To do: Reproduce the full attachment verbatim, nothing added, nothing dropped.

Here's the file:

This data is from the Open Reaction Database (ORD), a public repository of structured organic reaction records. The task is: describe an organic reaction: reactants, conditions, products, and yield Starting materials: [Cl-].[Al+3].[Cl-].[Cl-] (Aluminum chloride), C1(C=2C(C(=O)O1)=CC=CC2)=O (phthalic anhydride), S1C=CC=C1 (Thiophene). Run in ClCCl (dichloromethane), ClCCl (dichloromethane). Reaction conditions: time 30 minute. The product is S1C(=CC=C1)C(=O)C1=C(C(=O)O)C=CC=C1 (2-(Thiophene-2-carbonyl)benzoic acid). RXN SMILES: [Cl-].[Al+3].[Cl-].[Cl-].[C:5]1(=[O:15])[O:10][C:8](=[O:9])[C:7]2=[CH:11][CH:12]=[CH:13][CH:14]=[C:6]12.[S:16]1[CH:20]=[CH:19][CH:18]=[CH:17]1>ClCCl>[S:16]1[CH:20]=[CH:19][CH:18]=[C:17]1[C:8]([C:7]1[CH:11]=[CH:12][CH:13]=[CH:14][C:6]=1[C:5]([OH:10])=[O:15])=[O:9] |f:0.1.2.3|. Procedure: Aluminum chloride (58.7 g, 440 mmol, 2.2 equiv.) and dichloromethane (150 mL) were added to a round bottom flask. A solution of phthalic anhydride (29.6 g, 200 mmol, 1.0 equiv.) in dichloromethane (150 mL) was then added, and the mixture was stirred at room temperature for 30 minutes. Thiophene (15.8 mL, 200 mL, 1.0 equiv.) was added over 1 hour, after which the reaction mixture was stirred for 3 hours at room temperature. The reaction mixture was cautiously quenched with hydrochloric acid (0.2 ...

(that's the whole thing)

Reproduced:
This data is from the Open Reaction Database (ORD), a public repository of structured organic reaction records. The task is: describe an organic reaction: reactants, conditions, products, and yield Starting materials: [Cl-].[Al+3].[Cl-].[Cl-] (Aluminum chloride), C1(C=2C(C(=O)O1)=CC=CC2)=O (phthalic anhydride), S1C=CC=C1 (Thiophene). Run in ClCCl (dichloromethane), ClCCl (dichloromethane). Reaction conditions: time 30 minute. The product is S1C(=CC=C1)C(=O)C1=C(C(=O)O)C=CC=C1 (2-(Thiophene-2-carbonyl)benzoic acid). RXN SMILES: [Cl-].[Al+3].[Cl-].[Cl-].[C:5]1(=[O:15])[O:10][C:8](=[O:9])[C:7]2=[CH:11][CH:12]=[CH:13][CH:14]=[C:6]12.[S:16]1[CH:20]=[CH:19][CH:18]=[CH:17]1>ClCCl>[S:16]1[CH:20]=[CH:19][CH:18]=[C:17]1[C:8]([C:7]1[CH:11]=[CH:12][CH:13]=[CH:14][C:6]=1[C:5]([OH:10])=[O:15])=[O:9] |f:0.1.2.3|. Procedure: Aluminum chloride (58.7 g, 440 mmol, 2.2 equiv.) and dichloromethane (150 mL) were added to a round bottom flask. A solution of phthalic anhydride (29.6 g, 200 mmol, 1.0 equiv.) in dichloromethane (150 mL) was then added, and the mixture was stirred at room temperature for 30 minutes. Thiophene (15.8 mL, 200 mL, 1.0 equiv.) was added over 1 hour, after which the reaction mixture was stirred for 3 hours at room temperature. The reaction mixture was cautiously quenched with hydrochloric acid (0.2 ...